Current literature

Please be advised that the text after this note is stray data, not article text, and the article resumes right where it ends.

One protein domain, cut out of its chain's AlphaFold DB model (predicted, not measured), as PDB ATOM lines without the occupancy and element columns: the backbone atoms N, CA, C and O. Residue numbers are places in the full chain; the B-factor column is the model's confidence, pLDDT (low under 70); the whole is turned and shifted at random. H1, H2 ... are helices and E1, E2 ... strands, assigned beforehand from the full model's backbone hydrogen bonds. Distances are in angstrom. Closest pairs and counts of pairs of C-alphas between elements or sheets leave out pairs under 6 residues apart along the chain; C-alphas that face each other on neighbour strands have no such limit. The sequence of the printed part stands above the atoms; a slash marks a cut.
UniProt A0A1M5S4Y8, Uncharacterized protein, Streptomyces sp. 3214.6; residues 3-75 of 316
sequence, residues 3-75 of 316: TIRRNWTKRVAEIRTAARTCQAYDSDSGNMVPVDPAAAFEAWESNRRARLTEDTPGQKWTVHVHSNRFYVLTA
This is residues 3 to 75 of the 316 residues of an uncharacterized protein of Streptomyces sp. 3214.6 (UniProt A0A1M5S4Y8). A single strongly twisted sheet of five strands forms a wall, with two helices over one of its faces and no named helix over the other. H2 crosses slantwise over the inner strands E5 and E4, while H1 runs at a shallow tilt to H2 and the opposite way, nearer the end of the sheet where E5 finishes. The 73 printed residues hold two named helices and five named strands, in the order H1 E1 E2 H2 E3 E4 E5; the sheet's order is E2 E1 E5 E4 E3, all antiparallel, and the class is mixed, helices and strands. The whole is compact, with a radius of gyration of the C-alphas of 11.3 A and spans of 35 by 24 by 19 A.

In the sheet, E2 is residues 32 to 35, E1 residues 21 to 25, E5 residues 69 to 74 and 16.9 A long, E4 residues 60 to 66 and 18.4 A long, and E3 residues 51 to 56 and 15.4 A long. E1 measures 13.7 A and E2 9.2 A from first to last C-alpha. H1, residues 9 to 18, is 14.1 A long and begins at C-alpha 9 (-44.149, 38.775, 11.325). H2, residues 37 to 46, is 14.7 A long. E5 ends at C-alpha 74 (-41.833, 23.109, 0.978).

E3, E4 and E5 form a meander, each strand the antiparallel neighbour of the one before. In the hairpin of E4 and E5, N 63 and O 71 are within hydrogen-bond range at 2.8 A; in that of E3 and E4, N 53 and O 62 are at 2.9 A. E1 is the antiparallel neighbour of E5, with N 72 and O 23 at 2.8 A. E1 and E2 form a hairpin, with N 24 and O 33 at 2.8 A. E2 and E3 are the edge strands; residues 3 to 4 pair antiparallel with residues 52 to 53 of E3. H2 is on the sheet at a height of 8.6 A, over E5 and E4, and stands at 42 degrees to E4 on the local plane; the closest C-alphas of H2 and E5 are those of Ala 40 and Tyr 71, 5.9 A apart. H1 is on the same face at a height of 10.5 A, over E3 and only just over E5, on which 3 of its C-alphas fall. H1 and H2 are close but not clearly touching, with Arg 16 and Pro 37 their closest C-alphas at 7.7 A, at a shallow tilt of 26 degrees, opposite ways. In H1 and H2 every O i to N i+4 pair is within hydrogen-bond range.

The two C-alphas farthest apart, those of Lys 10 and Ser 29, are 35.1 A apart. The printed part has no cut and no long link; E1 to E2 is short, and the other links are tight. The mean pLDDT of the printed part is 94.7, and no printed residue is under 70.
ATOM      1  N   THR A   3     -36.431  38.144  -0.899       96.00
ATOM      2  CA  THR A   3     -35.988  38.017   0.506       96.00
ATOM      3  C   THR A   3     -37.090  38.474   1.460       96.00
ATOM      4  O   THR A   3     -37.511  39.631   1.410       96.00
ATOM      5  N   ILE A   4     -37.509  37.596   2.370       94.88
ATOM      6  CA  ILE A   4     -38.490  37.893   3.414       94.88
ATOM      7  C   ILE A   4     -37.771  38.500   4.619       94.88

The first report of endoscope guided clipping in aneurysm surgery was published by Fischer and Mustafa. [26] They used this method in 24 patients with 30 aneurysms and emphasized the benefits of endoscopy in improving the visualization of the pertinent anatomy. Taniguchi et al. reported benefits of endoscopy to clarify the anatomy in 81.5% of 44 cases operated for cerebral aneurysms. [7] Interestingly, in 16.7% of their cases, the anatomy could be recognized only after endoscopy leading to clip adjustment in 9.3% of the surgeries. Wang et al. performed endoscope-assisted microsurgery to treat 24 cases of ruptured aneurysms and found it very practical for providing the surgeon with good definition of surrounding structures such as cranial nerves, parent arteries, and perforators. [9] In another report by Profeta et al. 52 patients with 58 aneurysms were operated with applying endoscope-assisted microsurgery over a period of 3 years. [8] In four cases, endoscopy disclosed inappropriate clip placement requiring re-positioning or addition of an extra clip. The authors recommended endoscopy for certain aneurysm surgeries especially for those developed from the AComA. In another clinical study of endoscope assisted microsurgery of 50 cerebral aneurysms, the endoscopy showed incomplete clipping in two cases leading to additional clipping. [27]